Neeyanth's project presents an end-to-end pipeline to assist neurologists with the diagnosis of Parkinson's Disease through MRI scans. Diagnosing at a 96.6% accuracy, the system provides a robust second opinion for neurologists to give potential Parkinson's Disease patients.
Neeyanth's project, PDGAN, improves on the current diagnosis pipeline by identifying a crucial problem: the inherent post-symptomatic diagnosis that Parkinson's Disease patients are often given, and many are diagnosed too late for common treatment to be effective. PDGAN is able to diagnose early-stage patients accurately, quickly, and affordably. To be a robust diagnosis machine, PDGAN utilizes state-of-the-art image processing and generation techniques to synthesize life-like MRI scans to aid its diagnosis. Neeyanth was driven to tackle this problem after his grandfather was given a late diagnosis of Parkinson's Disease and is now unable to use common medication to treat the disease.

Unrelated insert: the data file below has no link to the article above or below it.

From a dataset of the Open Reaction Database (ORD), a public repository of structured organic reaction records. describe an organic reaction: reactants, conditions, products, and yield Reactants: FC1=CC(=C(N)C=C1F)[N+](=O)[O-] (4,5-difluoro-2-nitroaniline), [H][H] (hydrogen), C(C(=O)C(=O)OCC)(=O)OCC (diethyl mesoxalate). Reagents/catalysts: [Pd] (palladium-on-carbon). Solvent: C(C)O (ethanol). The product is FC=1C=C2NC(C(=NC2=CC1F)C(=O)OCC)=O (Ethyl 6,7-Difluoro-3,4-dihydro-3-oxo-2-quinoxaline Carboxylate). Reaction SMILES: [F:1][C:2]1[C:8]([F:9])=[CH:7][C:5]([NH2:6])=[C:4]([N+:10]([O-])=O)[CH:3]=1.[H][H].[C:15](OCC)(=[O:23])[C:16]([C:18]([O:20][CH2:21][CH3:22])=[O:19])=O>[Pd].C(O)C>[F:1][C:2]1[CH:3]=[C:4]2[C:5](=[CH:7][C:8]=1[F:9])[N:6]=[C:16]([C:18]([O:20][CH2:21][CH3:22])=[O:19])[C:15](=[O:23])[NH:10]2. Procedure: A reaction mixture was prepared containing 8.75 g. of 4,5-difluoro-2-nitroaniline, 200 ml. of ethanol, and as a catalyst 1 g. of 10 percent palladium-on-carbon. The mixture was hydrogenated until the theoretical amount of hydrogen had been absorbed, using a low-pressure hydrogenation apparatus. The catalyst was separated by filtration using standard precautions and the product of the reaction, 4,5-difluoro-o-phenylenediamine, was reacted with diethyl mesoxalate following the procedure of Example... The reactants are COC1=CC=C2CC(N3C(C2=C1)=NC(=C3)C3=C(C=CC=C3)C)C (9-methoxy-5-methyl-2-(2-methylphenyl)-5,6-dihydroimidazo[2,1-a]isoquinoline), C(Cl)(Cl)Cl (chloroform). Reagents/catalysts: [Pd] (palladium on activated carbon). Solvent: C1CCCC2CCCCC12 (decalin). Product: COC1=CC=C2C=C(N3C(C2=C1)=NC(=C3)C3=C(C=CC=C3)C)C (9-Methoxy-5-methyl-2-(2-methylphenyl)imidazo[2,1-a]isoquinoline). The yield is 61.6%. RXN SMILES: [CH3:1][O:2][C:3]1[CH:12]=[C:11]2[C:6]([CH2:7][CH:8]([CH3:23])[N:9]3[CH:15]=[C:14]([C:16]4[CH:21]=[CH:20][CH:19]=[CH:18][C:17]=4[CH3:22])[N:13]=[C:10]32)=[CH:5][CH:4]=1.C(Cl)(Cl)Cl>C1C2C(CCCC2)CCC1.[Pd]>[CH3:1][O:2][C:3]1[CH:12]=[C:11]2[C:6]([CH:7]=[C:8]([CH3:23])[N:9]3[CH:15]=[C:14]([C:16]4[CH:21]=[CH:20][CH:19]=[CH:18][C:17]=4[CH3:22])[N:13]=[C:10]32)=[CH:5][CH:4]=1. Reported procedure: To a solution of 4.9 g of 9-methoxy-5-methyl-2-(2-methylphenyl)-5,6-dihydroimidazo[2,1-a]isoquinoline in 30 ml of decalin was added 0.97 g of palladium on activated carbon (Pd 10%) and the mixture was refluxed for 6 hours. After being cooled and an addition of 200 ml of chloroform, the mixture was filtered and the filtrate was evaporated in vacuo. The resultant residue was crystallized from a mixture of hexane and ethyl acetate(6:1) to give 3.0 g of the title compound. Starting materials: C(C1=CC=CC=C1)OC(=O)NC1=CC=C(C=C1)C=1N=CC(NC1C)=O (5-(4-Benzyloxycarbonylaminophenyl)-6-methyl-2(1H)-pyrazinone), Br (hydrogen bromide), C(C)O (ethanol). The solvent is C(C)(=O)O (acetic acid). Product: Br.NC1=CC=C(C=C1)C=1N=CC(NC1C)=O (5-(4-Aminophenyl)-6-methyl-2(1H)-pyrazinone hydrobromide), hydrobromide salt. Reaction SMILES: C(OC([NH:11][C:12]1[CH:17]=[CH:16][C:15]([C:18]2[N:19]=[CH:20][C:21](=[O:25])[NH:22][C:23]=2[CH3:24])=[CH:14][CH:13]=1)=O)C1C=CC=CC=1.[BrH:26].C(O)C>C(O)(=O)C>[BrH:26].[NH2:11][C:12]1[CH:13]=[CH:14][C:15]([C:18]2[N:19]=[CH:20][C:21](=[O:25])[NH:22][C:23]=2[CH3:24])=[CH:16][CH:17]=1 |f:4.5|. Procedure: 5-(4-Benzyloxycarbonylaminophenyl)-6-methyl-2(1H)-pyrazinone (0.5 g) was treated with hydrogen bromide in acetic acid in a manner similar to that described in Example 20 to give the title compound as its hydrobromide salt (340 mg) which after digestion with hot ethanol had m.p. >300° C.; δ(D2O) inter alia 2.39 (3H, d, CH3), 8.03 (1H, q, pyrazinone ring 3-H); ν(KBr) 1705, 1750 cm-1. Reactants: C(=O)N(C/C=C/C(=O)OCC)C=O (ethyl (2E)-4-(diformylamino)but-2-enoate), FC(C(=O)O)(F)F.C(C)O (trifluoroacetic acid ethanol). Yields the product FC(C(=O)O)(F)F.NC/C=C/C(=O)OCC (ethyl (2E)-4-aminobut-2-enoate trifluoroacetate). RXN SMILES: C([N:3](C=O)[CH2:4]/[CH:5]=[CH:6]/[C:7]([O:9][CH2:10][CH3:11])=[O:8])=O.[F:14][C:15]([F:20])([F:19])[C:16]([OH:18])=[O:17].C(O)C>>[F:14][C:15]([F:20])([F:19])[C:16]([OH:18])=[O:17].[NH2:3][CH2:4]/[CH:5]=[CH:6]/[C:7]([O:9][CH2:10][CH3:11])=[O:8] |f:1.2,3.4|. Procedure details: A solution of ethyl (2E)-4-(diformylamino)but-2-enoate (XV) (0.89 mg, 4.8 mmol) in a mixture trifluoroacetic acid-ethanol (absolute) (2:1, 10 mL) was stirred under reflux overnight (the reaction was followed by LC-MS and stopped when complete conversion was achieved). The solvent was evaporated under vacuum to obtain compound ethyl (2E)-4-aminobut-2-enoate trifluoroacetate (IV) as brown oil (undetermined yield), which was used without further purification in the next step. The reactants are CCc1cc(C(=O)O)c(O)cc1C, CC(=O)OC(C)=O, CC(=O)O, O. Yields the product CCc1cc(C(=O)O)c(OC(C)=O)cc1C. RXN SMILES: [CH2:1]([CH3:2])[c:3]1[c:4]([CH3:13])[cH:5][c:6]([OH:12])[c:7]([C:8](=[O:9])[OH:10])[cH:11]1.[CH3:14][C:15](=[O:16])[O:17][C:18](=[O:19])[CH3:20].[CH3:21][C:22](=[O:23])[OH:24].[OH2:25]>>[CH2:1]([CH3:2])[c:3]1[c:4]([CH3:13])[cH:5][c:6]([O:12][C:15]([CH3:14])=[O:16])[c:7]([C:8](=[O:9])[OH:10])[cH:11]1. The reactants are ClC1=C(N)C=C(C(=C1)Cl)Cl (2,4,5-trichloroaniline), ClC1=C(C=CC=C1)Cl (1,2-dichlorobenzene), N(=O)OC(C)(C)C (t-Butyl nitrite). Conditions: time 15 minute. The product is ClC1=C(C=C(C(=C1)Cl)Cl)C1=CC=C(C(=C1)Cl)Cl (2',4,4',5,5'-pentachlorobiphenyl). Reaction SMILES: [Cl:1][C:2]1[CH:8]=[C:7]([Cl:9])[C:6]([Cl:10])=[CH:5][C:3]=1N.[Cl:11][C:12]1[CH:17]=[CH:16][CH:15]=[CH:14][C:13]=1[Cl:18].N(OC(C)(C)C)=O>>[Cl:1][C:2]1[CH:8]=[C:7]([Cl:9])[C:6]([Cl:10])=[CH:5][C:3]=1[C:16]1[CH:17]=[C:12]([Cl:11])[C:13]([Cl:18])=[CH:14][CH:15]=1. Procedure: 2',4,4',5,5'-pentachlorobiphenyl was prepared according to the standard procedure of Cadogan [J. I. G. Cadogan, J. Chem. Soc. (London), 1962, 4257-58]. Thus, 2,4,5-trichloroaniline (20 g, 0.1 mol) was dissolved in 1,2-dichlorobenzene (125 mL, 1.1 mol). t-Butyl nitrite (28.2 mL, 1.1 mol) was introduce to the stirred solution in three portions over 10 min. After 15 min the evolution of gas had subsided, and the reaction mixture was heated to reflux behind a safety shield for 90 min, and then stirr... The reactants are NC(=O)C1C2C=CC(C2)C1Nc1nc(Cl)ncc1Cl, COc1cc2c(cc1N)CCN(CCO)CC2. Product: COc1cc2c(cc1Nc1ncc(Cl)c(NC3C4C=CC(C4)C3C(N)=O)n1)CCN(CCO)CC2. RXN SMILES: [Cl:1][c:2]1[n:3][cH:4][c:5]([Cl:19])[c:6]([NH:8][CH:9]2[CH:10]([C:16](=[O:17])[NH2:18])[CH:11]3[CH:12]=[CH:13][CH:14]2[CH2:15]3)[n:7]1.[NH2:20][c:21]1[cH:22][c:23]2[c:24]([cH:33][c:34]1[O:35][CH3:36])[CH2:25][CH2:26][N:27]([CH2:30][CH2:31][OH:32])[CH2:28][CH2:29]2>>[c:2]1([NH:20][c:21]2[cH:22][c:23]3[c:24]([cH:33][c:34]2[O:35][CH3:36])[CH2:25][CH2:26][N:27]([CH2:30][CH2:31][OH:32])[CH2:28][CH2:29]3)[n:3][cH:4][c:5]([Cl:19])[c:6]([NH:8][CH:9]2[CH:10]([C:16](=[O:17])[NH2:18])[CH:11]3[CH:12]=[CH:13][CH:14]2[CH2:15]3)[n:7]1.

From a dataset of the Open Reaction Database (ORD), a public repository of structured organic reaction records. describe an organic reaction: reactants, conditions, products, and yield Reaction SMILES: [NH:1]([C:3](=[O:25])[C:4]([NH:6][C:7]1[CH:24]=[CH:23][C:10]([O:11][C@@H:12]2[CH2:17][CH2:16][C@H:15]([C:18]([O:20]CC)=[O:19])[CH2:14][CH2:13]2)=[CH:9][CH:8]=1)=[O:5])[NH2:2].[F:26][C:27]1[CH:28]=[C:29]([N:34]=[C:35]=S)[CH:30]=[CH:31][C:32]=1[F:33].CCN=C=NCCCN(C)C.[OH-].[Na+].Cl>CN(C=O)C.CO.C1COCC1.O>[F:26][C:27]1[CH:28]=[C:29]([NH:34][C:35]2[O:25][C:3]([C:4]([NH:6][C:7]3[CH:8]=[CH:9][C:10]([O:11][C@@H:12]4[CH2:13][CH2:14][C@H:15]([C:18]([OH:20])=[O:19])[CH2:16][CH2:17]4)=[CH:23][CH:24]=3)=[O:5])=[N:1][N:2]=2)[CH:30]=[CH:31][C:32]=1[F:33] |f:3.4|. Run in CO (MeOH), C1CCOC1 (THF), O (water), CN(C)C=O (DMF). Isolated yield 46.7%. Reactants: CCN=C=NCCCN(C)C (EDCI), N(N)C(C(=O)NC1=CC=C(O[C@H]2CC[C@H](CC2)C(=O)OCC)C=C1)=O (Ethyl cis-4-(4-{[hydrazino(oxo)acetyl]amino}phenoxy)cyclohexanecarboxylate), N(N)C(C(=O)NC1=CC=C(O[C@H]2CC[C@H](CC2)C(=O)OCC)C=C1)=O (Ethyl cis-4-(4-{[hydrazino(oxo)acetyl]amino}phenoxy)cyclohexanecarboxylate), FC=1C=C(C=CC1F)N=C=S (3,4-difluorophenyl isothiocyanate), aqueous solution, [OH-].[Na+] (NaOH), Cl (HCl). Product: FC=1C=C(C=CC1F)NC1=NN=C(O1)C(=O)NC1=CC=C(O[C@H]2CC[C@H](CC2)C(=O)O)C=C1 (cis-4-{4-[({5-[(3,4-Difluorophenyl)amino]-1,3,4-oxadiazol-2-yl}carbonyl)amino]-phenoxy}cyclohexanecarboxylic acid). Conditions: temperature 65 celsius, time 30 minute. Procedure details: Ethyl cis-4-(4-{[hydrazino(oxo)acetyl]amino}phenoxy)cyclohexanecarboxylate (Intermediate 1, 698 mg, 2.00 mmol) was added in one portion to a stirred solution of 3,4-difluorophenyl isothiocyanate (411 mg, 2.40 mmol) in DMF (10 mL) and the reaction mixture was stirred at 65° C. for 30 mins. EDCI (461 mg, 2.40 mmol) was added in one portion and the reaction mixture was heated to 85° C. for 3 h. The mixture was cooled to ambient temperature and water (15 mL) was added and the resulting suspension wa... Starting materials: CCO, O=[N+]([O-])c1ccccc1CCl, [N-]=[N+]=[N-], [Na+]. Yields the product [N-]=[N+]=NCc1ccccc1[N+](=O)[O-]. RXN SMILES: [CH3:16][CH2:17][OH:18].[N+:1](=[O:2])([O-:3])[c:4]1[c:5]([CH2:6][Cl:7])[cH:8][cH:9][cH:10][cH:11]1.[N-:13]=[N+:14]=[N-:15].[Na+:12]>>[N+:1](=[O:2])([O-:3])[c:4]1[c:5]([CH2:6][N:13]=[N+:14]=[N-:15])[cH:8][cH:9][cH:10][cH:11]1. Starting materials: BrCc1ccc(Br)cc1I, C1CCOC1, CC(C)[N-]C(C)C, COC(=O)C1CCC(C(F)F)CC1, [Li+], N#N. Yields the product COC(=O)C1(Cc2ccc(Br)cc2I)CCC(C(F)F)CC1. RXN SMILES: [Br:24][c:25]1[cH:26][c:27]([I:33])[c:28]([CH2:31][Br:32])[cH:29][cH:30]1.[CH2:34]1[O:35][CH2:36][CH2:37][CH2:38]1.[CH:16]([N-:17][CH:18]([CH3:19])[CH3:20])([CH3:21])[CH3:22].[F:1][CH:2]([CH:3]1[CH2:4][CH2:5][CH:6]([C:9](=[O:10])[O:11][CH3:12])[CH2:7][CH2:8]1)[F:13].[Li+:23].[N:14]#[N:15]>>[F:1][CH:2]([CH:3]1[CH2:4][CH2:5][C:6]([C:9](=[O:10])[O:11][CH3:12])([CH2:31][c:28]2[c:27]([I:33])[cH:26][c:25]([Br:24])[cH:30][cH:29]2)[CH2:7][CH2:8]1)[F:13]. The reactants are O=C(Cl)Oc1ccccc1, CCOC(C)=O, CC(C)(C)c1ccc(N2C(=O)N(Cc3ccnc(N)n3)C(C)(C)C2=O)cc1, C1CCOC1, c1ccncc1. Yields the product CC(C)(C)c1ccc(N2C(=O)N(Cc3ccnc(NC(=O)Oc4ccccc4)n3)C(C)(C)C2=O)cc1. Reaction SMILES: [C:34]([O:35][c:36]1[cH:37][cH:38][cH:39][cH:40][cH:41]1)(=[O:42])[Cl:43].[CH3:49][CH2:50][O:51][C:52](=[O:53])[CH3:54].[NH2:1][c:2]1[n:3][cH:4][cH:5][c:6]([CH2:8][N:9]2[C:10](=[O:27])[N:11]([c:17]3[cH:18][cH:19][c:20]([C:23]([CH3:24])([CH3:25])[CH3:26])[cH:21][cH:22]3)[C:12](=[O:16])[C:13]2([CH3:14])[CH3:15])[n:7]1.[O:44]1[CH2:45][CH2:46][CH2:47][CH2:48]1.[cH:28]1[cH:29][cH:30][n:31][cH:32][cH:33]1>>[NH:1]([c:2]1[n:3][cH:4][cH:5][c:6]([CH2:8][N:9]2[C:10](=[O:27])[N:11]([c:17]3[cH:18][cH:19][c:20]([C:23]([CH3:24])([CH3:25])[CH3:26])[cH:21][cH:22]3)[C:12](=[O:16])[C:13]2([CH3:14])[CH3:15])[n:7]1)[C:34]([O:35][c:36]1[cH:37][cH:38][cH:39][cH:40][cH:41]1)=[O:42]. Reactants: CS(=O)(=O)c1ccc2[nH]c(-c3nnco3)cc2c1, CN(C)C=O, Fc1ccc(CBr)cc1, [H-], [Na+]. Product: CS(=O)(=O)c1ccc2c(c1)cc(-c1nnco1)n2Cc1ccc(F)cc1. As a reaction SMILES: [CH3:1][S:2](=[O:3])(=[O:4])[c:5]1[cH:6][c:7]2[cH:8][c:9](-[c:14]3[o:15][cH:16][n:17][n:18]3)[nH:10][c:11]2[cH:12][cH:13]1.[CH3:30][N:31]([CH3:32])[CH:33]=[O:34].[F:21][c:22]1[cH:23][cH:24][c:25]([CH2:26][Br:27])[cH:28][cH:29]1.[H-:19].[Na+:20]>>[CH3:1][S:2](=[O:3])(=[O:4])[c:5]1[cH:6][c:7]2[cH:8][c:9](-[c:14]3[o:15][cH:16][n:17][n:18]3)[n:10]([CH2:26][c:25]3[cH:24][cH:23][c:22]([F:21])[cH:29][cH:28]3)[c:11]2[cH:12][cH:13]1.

Neeyanth was met with adversity while completing his project. Neeyanth had to adapt his work to be usable for MRI scans around the world, regardless of quality and price. Although traditional deep learning frameworks are unable to justify their decision, Neeyanth worked to ensure there was biological explainability to the work he had done. Throughout all of his work, Neeyanth valued the tremendous help of the research community. From gathering a diverse starting dataset for his project through a research contract with the University of Southern California, or having conversations with Mr. Mark Hannum of Thomas Jefferson High School and Dr. Gil Alterovitz of Harvard University to find solutions to the many problems Neeyanth faced during his research, Neeyanth learned the invaluable lessons of collaboration and teamwork during his research.